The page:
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Entries in journaling (4)

Friday
Sep152017

On Change

"Try not to resist the changes that come your way. Instead, let life live through you. And do not worry that your life is turned upside down. How do you know that the side you are used to is better than the one to come?" -Rumi

This quote sums up much of my past year. I've described it to some as having been turned upside down, everything shaken out of my pockets, and then put right side up, looking at everything with new eyes. It has been jolting (in a good way) and has reorganized my life- inside and out. Its rather incredible when these times happen. The fog begins to clear further, and we can see more honestly what IS as oppose to believing the illusions that we tell ourselves. Journaling is one of the catalyst for me. When I know I need to, I will sit and start "free writing" for 15 mins. This means that I just start writing whatever comes to mind and can't stop and check the internet or my phone or be distracted for 15 mins.  By then, I have broken through to where I will keep writing until everything comes out that needs to. Once I've emptied myself, I can better listen and the answers and insights come.

Thursday
Oct272016

Meet the Maker- Melissa Oesch (from Artisan Made Decor and Gifts)

 Thank you to Artisan Made Decor and Gifts for sharing this! You can see the full article and photos here.

"In a world filled with lots of external noise coming at us from all directions, it can be difficult to listen to that inner voice that is trying to help you find your way. Our next Maker heard that voice, and heeded it’s call. Meet Melissa Oesch, the creator and owner behind Re-Imagined by Luna. She tells us of her story... “In college, someone asked if I wanted to learn book-binding. I have always been drawn to books. I read them voraciously growing up — as a way to travel, escape and imagine. I've also kept a journal since I was six years old, using it to reflect and process, even at that young age. So, the idea of creating a book to write in was appealing. The invitation was to an evening workshop where we learned to bind using the Coptic stitch. When I finished, I swore I would never make another book. It took more patience than I anticipated and was the floppiest book ever. Little did I know…. I started entertaining the idea of beginning a book-making business while I was working on an organic vegetable farm. I remember thinking, "What if I could DO this?" I knew the only way to find out was to try. The name for the business had already been given to me. It came one night when I was reflecting on the past few difficult years. A lot had happened that made me fearful of the future. I felt like I had been holding my breath waiting for some relief. It was that night that the word "re-imagine" was given to me. I had the poignant thought that I needed to re-imagine the way my life could be rather than assuming that it would always be the way it had been. It could be more wonderful than I had ever thought. I could not shake this concept. At the time, I was creating journals out of vintage book covers and recycled paper. The word "re-imagine" continued to echo inside me even in regards to beginning a business. It shouted to me that I was capable and quietly reiterated my desire to be eco-friendly through "re-imagining" my materials."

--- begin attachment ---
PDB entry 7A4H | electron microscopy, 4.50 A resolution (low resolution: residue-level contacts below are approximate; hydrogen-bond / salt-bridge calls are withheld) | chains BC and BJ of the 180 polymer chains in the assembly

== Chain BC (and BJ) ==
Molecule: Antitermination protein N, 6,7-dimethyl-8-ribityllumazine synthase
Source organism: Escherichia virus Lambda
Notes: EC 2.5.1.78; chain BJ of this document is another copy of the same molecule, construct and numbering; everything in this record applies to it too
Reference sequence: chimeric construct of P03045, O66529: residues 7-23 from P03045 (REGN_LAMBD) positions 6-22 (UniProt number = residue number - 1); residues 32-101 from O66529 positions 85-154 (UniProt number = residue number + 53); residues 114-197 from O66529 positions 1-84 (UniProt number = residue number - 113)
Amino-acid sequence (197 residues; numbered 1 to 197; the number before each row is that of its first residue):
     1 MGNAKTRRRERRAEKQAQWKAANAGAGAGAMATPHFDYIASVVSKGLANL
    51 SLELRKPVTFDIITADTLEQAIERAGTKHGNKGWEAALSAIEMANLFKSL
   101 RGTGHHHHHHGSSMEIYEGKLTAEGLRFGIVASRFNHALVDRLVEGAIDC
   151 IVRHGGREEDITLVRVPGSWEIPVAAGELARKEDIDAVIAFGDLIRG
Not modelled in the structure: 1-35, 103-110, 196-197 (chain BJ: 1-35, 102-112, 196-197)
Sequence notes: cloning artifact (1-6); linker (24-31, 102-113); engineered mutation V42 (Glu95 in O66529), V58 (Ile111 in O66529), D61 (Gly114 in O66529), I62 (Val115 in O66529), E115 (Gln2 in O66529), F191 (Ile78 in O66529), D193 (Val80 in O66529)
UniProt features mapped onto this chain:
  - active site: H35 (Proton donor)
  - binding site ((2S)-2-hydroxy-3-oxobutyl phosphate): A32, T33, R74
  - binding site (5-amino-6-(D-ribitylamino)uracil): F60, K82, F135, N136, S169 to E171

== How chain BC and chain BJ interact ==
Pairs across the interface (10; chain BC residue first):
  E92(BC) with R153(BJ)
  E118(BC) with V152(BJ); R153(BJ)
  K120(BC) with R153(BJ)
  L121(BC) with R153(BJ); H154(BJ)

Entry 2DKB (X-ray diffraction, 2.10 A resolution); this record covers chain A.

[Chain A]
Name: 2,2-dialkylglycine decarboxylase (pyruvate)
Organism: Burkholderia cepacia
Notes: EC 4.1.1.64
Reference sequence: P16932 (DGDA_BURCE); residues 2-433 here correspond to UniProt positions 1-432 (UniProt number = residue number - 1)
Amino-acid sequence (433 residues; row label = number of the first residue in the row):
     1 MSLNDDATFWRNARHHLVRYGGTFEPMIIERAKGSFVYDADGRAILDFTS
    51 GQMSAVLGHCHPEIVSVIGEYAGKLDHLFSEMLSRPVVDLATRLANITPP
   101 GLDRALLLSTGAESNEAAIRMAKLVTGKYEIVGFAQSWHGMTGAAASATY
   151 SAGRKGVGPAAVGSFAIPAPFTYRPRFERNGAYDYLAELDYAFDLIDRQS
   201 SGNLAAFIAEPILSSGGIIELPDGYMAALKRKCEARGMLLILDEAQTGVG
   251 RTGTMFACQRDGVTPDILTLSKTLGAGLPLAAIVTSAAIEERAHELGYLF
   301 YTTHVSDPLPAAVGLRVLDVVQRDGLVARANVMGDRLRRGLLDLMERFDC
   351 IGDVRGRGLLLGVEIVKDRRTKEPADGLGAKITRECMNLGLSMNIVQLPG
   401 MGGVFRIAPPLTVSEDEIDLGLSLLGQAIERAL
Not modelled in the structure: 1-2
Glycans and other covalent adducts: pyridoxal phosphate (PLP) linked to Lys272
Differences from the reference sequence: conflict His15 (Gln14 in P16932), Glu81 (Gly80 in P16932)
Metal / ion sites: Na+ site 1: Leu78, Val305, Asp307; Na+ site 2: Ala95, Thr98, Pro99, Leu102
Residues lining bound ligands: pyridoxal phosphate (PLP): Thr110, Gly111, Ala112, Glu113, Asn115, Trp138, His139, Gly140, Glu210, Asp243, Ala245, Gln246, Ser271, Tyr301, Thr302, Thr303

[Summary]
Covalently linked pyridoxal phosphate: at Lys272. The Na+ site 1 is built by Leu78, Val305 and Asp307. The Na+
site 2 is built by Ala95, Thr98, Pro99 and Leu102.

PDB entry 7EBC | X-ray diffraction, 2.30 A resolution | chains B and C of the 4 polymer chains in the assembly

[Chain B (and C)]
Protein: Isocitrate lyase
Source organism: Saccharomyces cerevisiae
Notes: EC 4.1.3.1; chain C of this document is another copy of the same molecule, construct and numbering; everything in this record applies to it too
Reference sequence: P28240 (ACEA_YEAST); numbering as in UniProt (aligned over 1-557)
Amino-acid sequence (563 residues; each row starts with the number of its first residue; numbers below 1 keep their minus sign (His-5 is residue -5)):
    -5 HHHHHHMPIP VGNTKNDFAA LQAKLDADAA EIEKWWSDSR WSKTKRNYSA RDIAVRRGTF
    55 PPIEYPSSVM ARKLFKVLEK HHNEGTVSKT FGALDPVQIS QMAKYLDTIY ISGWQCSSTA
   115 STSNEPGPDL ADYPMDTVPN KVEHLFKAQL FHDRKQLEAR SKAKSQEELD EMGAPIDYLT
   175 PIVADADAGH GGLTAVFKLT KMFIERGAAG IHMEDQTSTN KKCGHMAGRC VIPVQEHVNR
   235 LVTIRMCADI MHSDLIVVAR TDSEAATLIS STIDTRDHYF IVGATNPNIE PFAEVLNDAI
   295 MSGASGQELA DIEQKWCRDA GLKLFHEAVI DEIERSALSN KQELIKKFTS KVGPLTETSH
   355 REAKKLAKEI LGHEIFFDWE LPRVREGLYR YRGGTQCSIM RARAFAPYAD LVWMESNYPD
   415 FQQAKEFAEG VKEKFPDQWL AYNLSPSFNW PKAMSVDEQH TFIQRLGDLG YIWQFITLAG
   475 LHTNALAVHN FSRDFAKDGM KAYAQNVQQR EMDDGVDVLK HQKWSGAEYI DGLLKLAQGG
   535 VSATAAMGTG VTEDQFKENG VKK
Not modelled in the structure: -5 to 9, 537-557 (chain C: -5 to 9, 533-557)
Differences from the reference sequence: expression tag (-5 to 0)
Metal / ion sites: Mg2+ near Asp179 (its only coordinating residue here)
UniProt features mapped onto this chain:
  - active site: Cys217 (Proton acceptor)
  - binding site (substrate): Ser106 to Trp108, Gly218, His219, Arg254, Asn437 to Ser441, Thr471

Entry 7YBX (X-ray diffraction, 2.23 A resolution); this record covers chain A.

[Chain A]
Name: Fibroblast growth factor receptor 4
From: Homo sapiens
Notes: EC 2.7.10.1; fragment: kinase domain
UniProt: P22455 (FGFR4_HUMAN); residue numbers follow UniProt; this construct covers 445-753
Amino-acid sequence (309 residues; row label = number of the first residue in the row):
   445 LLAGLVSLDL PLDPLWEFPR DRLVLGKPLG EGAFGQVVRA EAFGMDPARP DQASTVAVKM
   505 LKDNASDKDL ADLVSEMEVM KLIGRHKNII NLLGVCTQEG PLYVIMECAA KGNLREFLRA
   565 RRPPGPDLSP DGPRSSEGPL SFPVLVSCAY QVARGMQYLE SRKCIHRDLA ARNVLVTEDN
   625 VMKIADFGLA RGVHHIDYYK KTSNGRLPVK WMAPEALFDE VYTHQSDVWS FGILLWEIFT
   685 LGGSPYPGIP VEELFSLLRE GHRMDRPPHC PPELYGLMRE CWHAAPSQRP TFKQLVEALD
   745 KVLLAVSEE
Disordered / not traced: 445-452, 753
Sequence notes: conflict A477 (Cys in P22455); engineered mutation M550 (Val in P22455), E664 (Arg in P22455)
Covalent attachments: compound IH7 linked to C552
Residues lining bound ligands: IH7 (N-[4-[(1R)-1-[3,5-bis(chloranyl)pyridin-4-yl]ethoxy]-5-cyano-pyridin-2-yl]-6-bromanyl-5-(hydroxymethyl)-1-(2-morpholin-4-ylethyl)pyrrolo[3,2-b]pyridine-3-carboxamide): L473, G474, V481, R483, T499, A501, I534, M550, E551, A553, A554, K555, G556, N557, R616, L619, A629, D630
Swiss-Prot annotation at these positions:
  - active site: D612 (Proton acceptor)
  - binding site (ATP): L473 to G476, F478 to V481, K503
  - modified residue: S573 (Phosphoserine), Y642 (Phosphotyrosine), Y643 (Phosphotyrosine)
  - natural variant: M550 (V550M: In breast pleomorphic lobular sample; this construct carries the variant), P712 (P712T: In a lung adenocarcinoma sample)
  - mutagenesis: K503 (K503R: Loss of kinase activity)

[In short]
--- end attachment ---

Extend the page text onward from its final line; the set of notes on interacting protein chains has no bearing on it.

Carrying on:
Thursday
May102012

One of those weeks...

It's been one of those weeks.  You know the kind...where multiple obstacles and difficult circumstances seem to collide and make you feel like you're doing everything in your power just to keep afloat.  Here is just one example:  Last Friday, the internet goes down.  Someone came out and fixed it on Monday morning just in time for my computer to start acting like it was going to crash.  I worked with it for the past couple of days, updating and clearing out files to free up space.  I was almost through with it when...yes, the internet went back out.  This morning, the internet is out, and my seemingly-almost-better computer begins to not work at all.  I took it in to find out that I need a new hard drive.  

Now take this example and echo it through a variety of circumstances this week.   Something happens, seems better, then something else happens.  I've had to try and stay very focused, especially with a show coming up this weekend.  I've had to prioritize and recognize what needs done now and what can realistically wait until next week.   I know that I'm not alone in this.  I've had multiple conversations this week where others are also running into extra obstacles.  It's like I have a reserve of energy to get through a week.  I know what has to be done and what I need to do it.  When you add several extra large things to that mix, that's where I start to feel like I can't catch my breath.